Isabelle didn’t know who I was. It was refreshing. She’d been dragged to Mother’s latest garden party by her roommate. She’d just moved to the area and hadn’t heard about the recluse in Roderick Hall. She was able to get to know me with fresh eyes and heart, but she had moved here after having her heart crushed. Her heart was not ready to let go of the man who had shattered her. She was a wonderful friend, but couldn’t see us being anything more. I planted the __ in her honor. And I mean that. It was an honor to have been her friend.
Lunch was nearly over the following day when Nigel suddenly appeared at her elbow. Robert had to stifle a giggle when she almost fell out of her chair, but it was quickly smothered when she glared at him and he quickly averted his eyes.
Nigel waited patiently while Elaina regained her composure and tucked a strand of hair behind an ear. Then he wordlessly handed her an ivory envelope, his hand encased in a pristine white glove.
“An invitation from Rose, Miss Elaina,” Nigel said formally, bowing a few inches as Elaina hesitantly took the envelope from him.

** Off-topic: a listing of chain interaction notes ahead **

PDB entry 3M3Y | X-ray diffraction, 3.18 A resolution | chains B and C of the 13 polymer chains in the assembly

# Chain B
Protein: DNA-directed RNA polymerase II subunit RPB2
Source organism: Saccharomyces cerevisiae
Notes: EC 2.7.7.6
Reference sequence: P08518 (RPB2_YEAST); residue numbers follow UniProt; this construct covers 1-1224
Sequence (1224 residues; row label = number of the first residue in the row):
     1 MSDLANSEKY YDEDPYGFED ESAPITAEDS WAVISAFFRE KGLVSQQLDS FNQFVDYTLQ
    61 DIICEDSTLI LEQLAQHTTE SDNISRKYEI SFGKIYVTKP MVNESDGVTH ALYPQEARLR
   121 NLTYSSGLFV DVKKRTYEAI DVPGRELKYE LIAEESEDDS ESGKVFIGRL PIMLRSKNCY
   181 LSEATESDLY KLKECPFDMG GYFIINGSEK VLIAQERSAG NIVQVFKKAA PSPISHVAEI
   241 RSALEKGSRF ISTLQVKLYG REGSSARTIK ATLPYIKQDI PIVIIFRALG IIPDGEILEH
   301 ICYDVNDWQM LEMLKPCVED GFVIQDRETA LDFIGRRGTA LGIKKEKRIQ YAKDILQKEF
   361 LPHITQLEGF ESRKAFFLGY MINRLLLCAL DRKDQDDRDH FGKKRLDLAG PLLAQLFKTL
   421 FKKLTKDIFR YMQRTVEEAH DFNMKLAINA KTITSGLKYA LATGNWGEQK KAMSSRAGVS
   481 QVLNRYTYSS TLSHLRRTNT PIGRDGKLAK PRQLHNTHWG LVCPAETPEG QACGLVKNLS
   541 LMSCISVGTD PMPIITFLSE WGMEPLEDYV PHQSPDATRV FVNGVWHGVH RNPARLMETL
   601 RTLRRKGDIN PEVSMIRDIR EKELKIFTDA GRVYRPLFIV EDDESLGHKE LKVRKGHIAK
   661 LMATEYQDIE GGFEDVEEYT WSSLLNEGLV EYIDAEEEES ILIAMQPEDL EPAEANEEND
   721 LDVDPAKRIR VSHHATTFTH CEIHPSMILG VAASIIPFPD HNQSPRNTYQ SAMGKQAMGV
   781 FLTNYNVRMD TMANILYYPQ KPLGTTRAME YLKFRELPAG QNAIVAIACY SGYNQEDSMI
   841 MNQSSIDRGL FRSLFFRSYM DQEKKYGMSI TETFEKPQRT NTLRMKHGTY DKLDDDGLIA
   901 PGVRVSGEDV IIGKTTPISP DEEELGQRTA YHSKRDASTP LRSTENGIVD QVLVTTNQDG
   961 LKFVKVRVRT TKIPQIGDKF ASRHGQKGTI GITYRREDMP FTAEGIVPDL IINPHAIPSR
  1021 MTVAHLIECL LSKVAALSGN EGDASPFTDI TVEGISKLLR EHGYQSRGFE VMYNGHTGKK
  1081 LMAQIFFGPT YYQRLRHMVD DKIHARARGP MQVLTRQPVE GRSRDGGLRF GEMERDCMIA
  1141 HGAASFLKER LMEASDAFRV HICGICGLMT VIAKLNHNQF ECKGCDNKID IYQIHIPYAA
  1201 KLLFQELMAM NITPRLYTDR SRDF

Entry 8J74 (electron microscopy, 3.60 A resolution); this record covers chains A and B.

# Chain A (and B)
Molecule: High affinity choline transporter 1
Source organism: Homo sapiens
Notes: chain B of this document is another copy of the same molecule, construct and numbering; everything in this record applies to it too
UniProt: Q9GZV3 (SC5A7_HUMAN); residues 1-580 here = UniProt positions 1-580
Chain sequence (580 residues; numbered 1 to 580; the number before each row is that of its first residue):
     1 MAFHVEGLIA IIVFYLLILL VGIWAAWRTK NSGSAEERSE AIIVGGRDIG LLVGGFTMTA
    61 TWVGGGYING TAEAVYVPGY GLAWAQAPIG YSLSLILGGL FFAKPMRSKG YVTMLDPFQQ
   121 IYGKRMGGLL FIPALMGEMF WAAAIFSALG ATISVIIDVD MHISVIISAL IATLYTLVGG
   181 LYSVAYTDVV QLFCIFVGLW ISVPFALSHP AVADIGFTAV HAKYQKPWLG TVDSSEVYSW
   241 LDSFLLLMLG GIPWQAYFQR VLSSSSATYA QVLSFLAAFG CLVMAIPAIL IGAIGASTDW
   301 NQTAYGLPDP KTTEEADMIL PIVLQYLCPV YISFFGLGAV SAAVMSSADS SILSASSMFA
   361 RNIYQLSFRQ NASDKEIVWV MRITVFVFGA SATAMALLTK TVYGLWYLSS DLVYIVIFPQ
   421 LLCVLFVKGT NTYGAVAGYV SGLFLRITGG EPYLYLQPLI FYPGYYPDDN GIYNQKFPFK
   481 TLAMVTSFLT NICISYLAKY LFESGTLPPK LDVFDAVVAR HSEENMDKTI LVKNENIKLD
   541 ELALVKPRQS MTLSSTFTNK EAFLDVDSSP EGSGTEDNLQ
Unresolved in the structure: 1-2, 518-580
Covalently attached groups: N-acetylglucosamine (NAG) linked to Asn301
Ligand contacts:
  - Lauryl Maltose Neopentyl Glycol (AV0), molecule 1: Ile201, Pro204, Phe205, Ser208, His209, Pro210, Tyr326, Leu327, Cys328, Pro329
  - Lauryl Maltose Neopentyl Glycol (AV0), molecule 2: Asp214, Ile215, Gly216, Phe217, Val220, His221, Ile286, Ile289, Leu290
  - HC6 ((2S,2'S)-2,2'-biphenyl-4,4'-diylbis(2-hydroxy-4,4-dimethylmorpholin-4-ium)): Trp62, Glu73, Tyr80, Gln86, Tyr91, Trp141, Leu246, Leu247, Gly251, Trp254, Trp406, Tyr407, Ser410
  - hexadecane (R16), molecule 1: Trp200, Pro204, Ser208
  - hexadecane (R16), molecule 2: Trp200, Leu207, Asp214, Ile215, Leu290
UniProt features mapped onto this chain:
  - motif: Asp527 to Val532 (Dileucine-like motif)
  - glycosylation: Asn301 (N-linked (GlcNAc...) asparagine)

“A, er, what?” she asked, staring, befuddled, at the envelope. She looked up at Robert, who was now watching with fascinated eyes. “Is this normal?”
He blinked at her. “Normal? For my mother? I’m not sure what normal is. But if you’re asking if she’s ever done this before, the answer would have to be ‘no’.”
“Great,” Elaina muttered as she turned the envelope over in her hands. “Then you have no idea what she’s inviting me to.”
“None at all.” He made a motion for her to hurry up and open the envelope while Nigel quietly slipped away. “Open it and see what she has to say. I’m curious, too.”
Elaina wasn’t sure if she was apprehensive or filled with trepidation. Either way, it wasn’t a pleasant sensation as she broke the seal. She reached in and pulled out a single sheet of ivory card stock. It bore printing in an elegant script on one side and an embossing of a rose in full bloom on the other.
“Your mother is inviting me to tea this afternoon,” Elaina said as her eyes re-read the words for the third time.